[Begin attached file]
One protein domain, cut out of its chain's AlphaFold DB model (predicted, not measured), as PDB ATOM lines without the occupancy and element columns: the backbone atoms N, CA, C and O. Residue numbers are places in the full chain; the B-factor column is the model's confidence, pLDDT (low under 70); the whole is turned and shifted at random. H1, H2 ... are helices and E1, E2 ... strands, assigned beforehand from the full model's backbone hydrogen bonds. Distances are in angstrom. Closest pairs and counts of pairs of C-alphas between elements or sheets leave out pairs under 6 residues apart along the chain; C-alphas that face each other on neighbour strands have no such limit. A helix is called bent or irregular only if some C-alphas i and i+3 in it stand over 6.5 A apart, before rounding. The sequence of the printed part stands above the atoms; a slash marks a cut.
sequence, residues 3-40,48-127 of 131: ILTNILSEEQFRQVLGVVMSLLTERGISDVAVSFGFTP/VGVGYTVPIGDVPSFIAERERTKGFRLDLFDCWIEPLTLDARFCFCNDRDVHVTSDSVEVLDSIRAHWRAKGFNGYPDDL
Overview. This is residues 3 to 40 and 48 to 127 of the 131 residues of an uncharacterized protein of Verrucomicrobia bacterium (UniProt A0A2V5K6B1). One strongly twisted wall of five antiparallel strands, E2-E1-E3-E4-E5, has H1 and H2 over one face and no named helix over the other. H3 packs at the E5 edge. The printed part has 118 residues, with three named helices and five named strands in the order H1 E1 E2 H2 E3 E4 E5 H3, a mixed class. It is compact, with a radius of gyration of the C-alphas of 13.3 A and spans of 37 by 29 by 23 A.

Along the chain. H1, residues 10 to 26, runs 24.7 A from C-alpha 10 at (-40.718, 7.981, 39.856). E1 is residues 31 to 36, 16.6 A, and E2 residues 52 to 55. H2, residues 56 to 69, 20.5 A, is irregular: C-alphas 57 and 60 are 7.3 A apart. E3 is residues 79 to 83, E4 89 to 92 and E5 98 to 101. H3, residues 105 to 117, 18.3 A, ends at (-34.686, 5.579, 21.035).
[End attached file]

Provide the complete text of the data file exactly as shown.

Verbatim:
One protein domain, cut out of its chain's AlphaFold DB model (predicted, not measured), as PDB ATOM lines without the occupancy and element columns: the backbone atoms N, CA, C and O. Residue numbers are places in the full chain; the B-factor column is the model's confidence, pLDDT (low under 70); the whole is turned and shifted at random. H1, H2 ... are helices and E1, E2 ... strands, assigned beforehand from the full model's backbone hydrogen bonds. Distances are in angstrom. Closest pairs and counts of pairs of C-alphas between elements or sheets leave out pairs under 6 residues apart along the chain; C-alphas that face each other on neighbour strands have no such limit. A helix is called bent or irregular only if some C-alphas i and i+3 in it stand over 6.5 A apart, before rounding. The sequence of the printed part stands above the atoms; a slash marks a cut.
sequence, residues 3-40,48-127 of 131: ILTNILSEEQFRQVLGVVMSLLTERGISDVAVSFGFTP/VGVGYTVPIGDVPSFIAERERTKGFRLDLFDCWIEPLTLDARFCFCNDRDVHVTSDSVEVLDSIRAHWRAKGFNGYPDDL
Overview. This is residues 3 to 40 and 48 to 127 of the 131 residues of an uncharacterized protein of Verrucomicrobia bacterium (UniProt A0A2V5K6B1). One strongly twisted wall of five antiparallel strands, E2-E1-E3-E4-E5, has H1 and H2 over one face and no named helix over the other. H3 packs at the E5 edge. The printed part has 118 residues, with three named helices and five named strands in the order H1 E1 E2 H2 E3 E4 E5 H3, a mixed class. It is compact, with a radius of gyration of the C-alphas of 13.3 A and spans of 37 by 29 by 23 A.

Along the chain. H1, residues 10 to 26, runs 24.7 A from C-alpha 10 at (-40.718, 7.981, 39.856). E1 is residues 31 to 36, 16.6 A, and E2 residues 52 to 55. H2, residues 56 to 69, 20.5 A, is irregular: C-alphas 57 and 60 are 7.3 A apart. E3 is residues 79 to 83, E4 89 to 92 and E5 98 to 101. H3, residues 105 to 117, 18.3 A, ends at (-34.686, 5.579, 21.035).